Completely disagree. The trick would be to start with the accurate truth and then make the religion portray it accurately.
There is no reason to use the old religions. We cannot verify their claims and they don't seem to be true. But that doesn't mean no religion could ever be useful. In the age of reason, religion would just need to be true to be useful.
As an example of how this might work, I would offer Zen Buddhism. This flavor of Buddhism is not concerned with claims about gods, souls, afterlives, reincarnations, bodhisattvas or anything supernatural. It claims that you can reduce suffering through techniques, and explains the techniques. It says you can be more moral using guidelines, and explains the guidelines. There is nothing there that any person could not personally verify.
Religion does a lot of important things for society. The fact that most of the legacy religions are bunk is just a historical hangover. We can start over, make completely new religions, using all the amazing, incredible, wonderful "provable" truth we have learned, and embracing the mystery of all yet to know.
It would be cool.
SisterSoulja: Now, if only people could agree about the new ideals, formats, guidelines and truths.
Let's try. Why not?
Truth is the easiest. Statements are true if they are accurate. The accuracy of statements can be checked. If they can't be checked, then you have a different truth - that you don't know.
Guidelines are also easy. They are good guidelines if they work. If they don't work they can be changed.
Business groups and other organizations are able to come together around ideals and formats. It can be done.
I am not even suggesting there should only be one new religion that everyone has to like or agree with. There could be many, with different rituals, etc. But verifiable accuracy should be at the heart of any quest for enlightenment. Religion is of no use at all without it.
SisterSoulja: While I agree with your approach, I think the problem would arise when approaching those who are already deeply, devoutly faithful and strongly convicted to certain tenets.
I don't see any reason to approach them at all. I agree it would be a waste of effort for the most part, so why bother?
But, there are new people coming along every day. Do we really want nothing better to offer them than the old ways?
The old traditions are dying, crumbling under the weight of their unreason. There is a cultural vacuum. I think future generations will fill it with new religions. So I'm floating the idea of a true religion to get the zeitgeist going in the right direction. :-)
IdaKnow: I tend to go with the definition of religion that states it is a belief in a supernatural deity.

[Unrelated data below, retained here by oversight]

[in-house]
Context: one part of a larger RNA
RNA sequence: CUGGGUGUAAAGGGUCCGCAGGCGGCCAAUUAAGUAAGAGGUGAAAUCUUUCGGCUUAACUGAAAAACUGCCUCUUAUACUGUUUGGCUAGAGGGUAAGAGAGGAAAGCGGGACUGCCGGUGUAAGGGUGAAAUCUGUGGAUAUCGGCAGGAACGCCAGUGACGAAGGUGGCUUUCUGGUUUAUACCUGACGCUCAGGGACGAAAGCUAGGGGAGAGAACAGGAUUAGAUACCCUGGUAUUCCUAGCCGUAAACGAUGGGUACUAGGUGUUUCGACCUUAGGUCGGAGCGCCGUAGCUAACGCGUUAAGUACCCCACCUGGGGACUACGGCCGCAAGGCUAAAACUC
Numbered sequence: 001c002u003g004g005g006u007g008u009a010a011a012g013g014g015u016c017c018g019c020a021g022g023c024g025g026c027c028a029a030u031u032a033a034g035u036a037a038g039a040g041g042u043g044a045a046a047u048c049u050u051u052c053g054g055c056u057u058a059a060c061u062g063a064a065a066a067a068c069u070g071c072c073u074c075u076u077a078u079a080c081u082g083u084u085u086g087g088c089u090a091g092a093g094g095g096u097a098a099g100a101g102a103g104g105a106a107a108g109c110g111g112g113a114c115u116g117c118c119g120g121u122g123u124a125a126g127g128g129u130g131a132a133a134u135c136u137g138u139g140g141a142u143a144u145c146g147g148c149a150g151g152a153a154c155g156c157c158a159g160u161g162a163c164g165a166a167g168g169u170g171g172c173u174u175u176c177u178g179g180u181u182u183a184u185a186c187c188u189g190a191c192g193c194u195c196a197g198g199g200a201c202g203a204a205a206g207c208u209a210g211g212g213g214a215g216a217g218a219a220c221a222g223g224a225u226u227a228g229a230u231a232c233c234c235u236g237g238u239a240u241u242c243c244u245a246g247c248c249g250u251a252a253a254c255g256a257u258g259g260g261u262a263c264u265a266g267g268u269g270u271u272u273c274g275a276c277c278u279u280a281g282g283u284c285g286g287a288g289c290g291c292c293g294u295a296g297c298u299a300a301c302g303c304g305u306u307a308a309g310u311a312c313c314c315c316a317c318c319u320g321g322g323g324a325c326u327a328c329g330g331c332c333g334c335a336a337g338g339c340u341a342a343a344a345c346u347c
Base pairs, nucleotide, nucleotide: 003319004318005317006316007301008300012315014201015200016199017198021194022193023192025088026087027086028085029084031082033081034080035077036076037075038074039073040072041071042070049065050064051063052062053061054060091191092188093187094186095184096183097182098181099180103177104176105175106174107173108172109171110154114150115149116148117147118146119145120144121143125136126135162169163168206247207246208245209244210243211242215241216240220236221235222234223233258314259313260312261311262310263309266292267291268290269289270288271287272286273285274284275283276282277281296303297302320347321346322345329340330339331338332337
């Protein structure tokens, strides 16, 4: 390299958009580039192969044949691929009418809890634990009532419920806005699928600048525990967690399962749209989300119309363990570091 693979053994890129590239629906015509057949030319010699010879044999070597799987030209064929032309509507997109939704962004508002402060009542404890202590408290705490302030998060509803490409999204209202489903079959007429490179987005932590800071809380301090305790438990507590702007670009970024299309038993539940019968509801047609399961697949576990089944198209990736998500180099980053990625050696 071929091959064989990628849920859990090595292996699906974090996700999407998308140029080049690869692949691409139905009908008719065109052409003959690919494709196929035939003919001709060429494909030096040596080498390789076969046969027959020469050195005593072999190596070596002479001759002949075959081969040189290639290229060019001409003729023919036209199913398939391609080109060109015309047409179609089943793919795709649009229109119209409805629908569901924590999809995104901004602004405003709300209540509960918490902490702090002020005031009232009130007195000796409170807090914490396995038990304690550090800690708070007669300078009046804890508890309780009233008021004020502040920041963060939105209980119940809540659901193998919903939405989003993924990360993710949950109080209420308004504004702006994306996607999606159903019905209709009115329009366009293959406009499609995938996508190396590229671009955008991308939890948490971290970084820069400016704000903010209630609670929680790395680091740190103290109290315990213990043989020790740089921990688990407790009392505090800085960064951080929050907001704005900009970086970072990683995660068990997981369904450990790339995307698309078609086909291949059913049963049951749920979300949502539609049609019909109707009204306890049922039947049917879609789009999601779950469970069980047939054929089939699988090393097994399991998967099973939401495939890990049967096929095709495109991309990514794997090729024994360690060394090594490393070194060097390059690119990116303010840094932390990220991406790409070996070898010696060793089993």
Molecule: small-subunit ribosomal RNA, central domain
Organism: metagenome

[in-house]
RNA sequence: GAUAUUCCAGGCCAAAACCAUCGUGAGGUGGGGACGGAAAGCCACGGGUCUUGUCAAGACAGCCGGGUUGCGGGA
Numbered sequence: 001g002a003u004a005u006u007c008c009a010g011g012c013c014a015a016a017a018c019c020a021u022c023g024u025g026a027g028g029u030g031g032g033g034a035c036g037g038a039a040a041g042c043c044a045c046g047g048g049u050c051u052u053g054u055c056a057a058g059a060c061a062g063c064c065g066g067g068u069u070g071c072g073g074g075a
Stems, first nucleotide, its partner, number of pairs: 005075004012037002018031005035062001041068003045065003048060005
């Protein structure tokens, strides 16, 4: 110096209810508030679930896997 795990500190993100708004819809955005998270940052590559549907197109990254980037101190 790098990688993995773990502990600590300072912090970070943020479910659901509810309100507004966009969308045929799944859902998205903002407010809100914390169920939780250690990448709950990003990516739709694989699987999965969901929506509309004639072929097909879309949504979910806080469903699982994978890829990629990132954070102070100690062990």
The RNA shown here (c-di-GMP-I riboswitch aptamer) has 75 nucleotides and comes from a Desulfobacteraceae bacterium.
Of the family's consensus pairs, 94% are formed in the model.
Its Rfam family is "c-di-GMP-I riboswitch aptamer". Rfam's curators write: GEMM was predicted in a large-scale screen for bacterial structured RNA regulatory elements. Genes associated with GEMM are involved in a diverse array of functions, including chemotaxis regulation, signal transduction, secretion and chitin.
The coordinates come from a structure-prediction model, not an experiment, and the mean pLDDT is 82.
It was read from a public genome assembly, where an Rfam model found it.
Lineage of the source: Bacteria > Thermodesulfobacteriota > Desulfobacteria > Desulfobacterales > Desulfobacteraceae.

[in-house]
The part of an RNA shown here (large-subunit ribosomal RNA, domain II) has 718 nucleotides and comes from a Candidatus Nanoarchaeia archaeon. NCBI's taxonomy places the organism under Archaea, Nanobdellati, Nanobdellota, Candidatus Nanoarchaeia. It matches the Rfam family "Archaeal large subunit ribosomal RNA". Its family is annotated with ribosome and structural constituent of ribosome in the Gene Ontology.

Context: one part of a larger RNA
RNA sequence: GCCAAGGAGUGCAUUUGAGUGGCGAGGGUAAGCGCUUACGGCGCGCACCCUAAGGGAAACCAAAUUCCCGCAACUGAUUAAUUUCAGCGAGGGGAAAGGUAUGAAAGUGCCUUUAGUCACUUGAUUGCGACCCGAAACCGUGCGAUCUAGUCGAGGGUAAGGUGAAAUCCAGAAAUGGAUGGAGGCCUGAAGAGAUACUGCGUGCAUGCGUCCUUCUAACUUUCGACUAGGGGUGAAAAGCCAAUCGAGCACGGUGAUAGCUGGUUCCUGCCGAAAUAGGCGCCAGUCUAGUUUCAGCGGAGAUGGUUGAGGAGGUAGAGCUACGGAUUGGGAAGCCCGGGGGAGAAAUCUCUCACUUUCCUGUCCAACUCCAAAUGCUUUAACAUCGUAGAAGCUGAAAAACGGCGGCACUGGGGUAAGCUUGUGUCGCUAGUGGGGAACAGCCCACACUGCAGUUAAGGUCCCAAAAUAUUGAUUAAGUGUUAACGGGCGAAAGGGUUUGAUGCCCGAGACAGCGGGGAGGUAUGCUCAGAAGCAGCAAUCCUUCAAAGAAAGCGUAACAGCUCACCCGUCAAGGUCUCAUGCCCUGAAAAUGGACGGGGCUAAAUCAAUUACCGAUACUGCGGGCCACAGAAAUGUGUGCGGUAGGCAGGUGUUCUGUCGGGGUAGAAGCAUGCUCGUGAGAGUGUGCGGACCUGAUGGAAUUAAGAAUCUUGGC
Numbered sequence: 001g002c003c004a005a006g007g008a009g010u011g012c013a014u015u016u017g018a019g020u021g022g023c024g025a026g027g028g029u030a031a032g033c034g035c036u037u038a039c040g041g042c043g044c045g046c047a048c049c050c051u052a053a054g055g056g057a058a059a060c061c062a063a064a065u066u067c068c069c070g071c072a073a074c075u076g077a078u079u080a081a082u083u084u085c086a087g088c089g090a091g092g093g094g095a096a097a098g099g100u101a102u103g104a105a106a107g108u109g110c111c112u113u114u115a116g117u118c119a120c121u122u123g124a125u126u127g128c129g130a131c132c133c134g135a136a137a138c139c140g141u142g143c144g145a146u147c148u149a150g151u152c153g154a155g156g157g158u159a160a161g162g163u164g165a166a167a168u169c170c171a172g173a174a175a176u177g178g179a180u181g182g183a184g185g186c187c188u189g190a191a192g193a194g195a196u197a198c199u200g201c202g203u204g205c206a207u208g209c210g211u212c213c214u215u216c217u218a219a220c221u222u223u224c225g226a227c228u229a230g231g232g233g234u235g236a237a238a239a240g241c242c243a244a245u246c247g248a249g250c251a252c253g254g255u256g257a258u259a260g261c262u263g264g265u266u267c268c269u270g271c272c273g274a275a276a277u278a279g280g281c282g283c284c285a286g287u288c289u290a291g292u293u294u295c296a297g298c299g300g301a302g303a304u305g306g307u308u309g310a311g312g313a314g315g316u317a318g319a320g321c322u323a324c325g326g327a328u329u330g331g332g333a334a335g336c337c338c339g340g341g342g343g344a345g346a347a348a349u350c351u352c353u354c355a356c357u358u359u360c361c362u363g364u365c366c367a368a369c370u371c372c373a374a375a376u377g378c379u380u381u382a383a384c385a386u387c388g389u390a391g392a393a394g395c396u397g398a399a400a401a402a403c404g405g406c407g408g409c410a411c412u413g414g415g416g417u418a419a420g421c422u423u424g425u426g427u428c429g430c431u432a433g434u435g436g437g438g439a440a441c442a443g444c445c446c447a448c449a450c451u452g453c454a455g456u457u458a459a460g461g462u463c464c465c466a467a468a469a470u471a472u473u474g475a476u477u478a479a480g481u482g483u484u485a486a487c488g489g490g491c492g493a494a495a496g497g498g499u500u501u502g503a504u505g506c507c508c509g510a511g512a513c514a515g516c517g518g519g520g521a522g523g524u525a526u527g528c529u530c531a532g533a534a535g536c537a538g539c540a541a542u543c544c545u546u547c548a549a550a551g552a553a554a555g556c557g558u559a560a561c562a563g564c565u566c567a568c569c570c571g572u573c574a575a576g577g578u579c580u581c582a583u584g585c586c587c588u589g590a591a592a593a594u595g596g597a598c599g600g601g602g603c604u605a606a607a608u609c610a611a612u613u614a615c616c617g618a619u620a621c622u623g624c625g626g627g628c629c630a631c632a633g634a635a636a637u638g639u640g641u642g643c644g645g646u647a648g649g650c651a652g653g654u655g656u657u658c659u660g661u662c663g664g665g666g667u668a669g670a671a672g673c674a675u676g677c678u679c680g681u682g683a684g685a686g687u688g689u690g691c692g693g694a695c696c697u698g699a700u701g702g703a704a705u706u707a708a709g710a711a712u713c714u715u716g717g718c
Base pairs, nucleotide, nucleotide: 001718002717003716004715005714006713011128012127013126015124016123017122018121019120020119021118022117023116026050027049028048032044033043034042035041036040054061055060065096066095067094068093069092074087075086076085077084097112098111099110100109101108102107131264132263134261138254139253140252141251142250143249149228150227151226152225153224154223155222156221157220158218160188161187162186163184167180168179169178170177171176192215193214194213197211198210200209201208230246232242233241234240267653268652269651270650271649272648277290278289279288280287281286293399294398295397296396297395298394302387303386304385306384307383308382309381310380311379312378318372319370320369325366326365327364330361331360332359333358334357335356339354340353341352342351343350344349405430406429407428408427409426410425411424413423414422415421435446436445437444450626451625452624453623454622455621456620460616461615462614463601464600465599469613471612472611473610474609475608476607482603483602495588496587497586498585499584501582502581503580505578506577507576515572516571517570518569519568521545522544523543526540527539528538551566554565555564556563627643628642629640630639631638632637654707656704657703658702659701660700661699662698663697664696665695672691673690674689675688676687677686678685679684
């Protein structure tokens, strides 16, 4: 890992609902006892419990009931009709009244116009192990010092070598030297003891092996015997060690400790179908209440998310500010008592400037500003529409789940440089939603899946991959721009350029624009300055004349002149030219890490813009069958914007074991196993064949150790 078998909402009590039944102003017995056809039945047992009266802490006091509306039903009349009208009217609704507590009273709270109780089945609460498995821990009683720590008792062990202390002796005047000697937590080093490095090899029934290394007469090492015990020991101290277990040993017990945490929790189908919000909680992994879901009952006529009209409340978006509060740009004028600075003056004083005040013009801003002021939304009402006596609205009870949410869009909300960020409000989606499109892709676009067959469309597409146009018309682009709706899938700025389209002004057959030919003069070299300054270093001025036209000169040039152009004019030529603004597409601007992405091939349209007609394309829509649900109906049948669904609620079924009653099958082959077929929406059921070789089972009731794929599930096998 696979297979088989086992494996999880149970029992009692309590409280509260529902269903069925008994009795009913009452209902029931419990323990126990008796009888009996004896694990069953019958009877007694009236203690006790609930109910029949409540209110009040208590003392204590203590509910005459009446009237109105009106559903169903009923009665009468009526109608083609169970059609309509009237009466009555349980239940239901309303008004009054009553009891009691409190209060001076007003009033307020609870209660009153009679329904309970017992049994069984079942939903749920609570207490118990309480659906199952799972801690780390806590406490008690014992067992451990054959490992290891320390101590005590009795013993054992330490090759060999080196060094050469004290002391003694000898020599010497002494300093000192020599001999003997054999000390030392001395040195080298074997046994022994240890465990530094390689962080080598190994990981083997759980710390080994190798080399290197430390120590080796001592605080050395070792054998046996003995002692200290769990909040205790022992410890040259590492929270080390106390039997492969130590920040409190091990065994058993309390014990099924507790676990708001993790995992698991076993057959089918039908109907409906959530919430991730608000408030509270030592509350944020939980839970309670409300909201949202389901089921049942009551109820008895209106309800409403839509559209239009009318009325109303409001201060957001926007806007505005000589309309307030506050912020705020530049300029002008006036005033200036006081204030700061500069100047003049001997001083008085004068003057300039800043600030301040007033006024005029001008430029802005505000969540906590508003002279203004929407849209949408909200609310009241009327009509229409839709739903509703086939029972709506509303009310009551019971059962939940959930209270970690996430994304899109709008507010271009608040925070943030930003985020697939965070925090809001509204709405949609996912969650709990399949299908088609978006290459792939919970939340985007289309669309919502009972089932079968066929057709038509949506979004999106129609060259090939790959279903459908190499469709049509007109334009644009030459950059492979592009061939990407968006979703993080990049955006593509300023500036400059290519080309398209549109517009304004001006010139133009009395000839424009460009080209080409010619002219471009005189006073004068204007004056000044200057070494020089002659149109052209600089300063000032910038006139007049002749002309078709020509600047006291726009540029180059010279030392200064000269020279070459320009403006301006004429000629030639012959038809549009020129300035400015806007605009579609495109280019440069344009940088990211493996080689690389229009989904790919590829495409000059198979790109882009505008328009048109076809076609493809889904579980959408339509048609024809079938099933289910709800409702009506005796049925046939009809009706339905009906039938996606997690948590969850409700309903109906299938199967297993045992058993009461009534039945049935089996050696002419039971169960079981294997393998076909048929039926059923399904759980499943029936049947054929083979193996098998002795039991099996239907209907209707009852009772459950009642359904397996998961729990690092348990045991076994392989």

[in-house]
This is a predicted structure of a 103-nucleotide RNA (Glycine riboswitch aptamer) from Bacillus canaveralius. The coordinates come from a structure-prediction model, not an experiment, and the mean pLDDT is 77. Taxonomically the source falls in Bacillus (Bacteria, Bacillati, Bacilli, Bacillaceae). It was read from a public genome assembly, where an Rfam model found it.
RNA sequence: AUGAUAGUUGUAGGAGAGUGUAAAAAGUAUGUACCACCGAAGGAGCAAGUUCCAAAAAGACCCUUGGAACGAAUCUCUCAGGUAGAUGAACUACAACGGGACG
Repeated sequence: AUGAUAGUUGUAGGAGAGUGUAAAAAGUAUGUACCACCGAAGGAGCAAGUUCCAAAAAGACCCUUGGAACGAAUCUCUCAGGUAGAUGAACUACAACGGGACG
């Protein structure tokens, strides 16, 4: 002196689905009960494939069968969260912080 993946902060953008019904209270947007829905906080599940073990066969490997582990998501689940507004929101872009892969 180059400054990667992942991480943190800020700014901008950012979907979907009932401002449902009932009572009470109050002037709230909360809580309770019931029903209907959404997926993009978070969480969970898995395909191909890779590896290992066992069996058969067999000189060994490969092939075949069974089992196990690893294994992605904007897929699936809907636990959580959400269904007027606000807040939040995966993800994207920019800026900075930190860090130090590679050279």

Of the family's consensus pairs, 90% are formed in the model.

Well look how great THAT has worked out for humanity. Obviously a dead end. It's time we expanded our horizons, don't you think?
I use this definition from dictionary.com:
a set of beliefs concerning the cause, nature, and purpose of the universe, especially when considered as the creation of a superhuman agency or agencies, usually involving devotional and ritual observances, and often containing a moral code governing the conduct of human affairs.
So, usually involving superhuman agencies...but not necessarily. I would say that creating a set of ideas concerning the cause, nature and purpose of the universe, involving ritual observance, containing a moral code, is taking all of the parts of religion that are useful and important and leaving out only the dead end.
Humans invented religion in order to enshrine a narrative tradition. The tradition existed to bring the culture together and pass the rules to the next generation. It worked by bringing the reality of the natural world - facts - together with what is important - values. This allowed people to internally map the world, and their place in it, and their place within the community, to bring personal wholeness and social cohesion.
Legacy religions were started by ancient people who did not understand a single thing about the cause and effect that dominated their lives. Of course they are filled with made-up explanations, superstitious taboos and tribal out-grouping. They need to be thrown on the scrap heap of history.
But humans still need personal wholeness and social cohesion, as much if not more than ever. So why not create a new narrative tradition - using a true narrative, to the best of our ability to discern - to bring together facts and values?
The true story of what we are and how we came to be here like this is the most magnificent story ever told, the greatest show on Earth. The biological basis for our love and compassion and morality is a far better foundation for understanding how to be than leaning on the dictates of a wrathful non-entity. Techniques that really work for alleviating suffering and creating happiness exist and can be disseminated and tested and built on. Plus, it would provide expression for esoterica usually ignored by secular culture, like transcendence and the technology of spiritual experience.
There is a lot of material there to work with. Just because there is nothing supernatural, doesn't mean there is nothing meaningful or uplifting to say. The new religions need not be burdened by pretending, and can talk about the real reasons for what this is.